• Separately, Michael Cohen plans to plead the Fifth. In a court filing on Wednesday, President Trump’s personal lawyer said he would invoke his right against self-incrimination in a lawsuit filed by the pornographic film star Stephanie Clifford.
New allegations about Dr. Ronny Jackson
• The White House physician, who is President Trump’s pick to lead the Veterans Affairs Department, is said to have given a colleague “a large supply” of the prescription opioid Percocet and “wrecked a government vehicle” after a going-away party.
The new details are included in a document distributed by Democrats on the Senate Veterans’ Affairs Committee who are threatening to derail Dr. Jackson’s nomination.
• On Wednesday, the White House ratcheted up its defense of Dr. Jackson, who told reporters at the White House, “I have not wrecked a car. I can tell you that,” adding, “we’re still moving ahead as planned.”
“We found the needle in the haystack”
• The Golden State Killer committed a series of sadistic rapes and murders that terrorized California in the 1970s and ’80s. The crimes went unsolved for decades.
On Wednesday, the authorities announced that they had finally made an arrest in the case, in a suburb of Sacramento, less than a half-hour drive from where the spree began.
DNA evidence led to a former police officer, Joseph James DeAngelo, 72, who has been charged with six counts of murder.
• The case went cold in 1986, when the crimes appeared to end. But national interest was reignited this year with the publication of a book by the crime writer Michelle McNamara, who died in 2016. Her husband, the comedian Patton Oswalt, helped see the project through.
A lynching’s long shadow
• Elwood Higginbotham was killed by a mob in Mississippi in 1935. More than 80 years later, the Equal Justice Initiative, a legal-aid group that is re-examining the lynching era, is leading an inquiry into his death.
The investigation could offer his family a chance to confront the past, part of a larger reckoning that is “increasingly urgent for a country that has yet to achieve the equality many thought would follow the civil rights movement,” a piece in this week’s Times Magazine argues.
• The nation’s first memorial to lynching victims opens today in Montgomery, Ala. Our reporter takes you inside what he calls a unique American experience.
Listen to ‘The Daily’: Trump’s Travel Ban Goes to the Supreme Court
In considering the restrictions, the justices seem focused on one question: Should the president’s authority have anything to do with his personal beliefs?
• Is it really you? Mark Zuckerberg has vowed to clean up Facebook, but the company has failed to stop even Zuckerberg impersonators from swindling people.
• Our technology columnist has a message for the workers of Silicon Valley: It’s time to organize.
Tips, both new and old, for a more fulfilling life.
• Three gadgets that are worth buying.
• Here are tools to protect your data from advertisers.
• Recipe of the day: These minty grasshopper brownies go well with ice cream.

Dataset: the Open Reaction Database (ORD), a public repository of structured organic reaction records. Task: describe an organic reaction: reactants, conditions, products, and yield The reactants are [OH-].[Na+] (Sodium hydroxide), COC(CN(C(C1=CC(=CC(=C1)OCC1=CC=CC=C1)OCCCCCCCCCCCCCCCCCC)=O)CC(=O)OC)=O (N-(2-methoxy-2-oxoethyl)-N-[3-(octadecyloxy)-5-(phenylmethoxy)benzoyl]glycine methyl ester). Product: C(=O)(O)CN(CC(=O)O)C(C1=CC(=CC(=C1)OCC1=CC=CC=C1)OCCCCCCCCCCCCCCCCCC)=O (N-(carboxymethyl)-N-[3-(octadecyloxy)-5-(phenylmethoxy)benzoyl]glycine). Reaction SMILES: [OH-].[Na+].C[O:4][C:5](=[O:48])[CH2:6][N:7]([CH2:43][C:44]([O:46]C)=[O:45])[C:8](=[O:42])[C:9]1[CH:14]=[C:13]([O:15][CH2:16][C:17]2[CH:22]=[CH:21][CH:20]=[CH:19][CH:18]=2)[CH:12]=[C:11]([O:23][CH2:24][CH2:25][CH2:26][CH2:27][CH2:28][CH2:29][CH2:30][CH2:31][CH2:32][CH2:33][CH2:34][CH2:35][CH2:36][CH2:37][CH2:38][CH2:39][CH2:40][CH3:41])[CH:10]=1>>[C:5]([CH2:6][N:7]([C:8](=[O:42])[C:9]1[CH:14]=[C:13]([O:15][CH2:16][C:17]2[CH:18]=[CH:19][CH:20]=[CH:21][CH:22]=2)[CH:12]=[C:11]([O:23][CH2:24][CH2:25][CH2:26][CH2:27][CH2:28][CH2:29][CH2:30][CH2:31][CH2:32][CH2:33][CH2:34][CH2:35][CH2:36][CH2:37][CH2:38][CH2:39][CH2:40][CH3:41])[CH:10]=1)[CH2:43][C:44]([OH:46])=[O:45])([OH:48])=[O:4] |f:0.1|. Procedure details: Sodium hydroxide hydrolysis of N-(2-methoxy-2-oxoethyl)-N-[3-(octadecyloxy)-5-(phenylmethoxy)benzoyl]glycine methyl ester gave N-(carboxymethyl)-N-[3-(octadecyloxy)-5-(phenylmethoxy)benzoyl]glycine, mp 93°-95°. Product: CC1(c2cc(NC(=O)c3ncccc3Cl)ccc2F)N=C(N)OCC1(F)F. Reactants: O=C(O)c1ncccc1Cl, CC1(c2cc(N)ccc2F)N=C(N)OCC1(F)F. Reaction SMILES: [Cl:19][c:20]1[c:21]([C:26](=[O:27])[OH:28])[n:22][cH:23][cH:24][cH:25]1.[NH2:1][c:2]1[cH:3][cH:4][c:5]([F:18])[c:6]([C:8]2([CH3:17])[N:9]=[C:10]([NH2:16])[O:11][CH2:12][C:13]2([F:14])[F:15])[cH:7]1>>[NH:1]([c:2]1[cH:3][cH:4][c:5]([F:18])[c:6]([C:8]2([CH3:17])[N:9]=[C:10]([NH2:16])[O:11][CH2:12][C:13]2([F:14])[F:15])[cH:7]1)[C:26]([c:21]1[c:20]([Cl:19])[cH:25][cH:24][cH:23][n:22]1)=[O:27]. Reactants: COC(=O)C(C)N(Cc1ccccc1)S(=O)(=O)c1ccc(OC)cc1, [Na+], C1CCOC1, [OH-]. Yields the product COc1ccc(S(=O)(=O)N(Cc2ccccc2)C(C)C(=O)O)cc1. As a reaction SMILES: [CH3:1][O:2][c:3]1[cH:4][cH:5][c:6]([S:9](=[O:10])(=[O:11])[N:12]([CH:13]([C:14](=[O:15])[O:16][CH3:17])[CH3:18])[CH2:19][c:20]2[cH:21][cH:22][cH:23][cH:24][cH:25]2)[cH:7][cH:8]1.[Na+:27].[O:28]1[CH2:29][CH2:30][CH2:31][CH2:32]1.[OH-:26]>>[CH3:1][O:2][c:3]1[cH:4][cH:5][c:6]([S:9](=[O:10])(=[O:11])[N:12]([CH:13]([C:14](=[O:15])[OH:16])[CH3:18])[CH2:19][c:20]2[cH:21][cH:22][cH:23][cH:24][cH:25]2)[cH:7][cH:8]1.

• Inside the N.F.L. protest meeting
About 30 of the league’s owners, players and executives met in the fall to discuss President Trump’s repeated criticism of players who knelt in protest during the national anthem. Here are some of the most candid comments, obtained by The Times.
Separately, the N.F.L. Draft begins tonight. Unusually, we don’t know who’ll be picked first, but here’s what to expect.
• Bill Cosby jury begins deliberations
After 12 days of testimony, a verdict could come as soon as today in the retrial of the entertainer, who is accused of drugging and sexually assaulting a woman.
His first trial ended in a hung jury last June; our timeline traces how the case has unfolded.
• A tell-all best seller
Find all of our best-seller lists here.
• Best of late-night TV
Trevor Noah pondered lawmakers’ stance on Dr. Ronny Jackson: “It is funny how they don’t want Jackson running Veterans Affairs, but they don’t care if he stays on as the president’s physician.”
• Quotation of the day
“There are the drunk Waffle Houses, the late-night Waffle Houses, Waffle House as a house of freaks, but there’s also this kind of nurturing, idealistic vision of Waffle House.”
— John Edge, a University of Mississippi scholar of Southern culture, on a chain that has dealt in the past with a deadly shooting, a cutlery-based racial incident and a parking-lot birth.
• The Times, in other words
• What we’re reading
Jenna Wortham, a staff writer for the Times Magazine, recommends this piece from Slate, the transcript of a conversation among four black thinkers after two black men were arrested at a Philadelphia Starbucks. She sees it as “a deeply important — if not depressing — discussion of what it means to be rendered both hypervisible and invisible as a black person in America.”
“It’s a dictatorship at the door and a democracy on the dance floor.”
That’s what Andy Warhol said was the key to success for Studio 54, the famously wild New York City nightclub that opened its doors on this day in 1977.
Donald and Ivana Trump were among the first guests — but they arrived early. It would be hours before things turned into a hedonistic dance party.
“All of us knew that night that we weren’t at the opening of a discothèque but the opening of something historical,” said Robin Leach, who went on to host “Lifestyles of the Rich and Famous.”
His comments were included in the book “The Last Party: Studio 54, Disco, and the Culture of the Night,” by Anthony Haden-Guest.
The owners of Studio 54, Steve Rubell and Ian Schrager, came to be known as the “first pashas of disco.”
But by 1979, the owners had been charged with tax evasion for skimming from club receipts. After serving time in prison, they went on to open hotels and clubs.
Karen Zraick wrote today’s Back Story.
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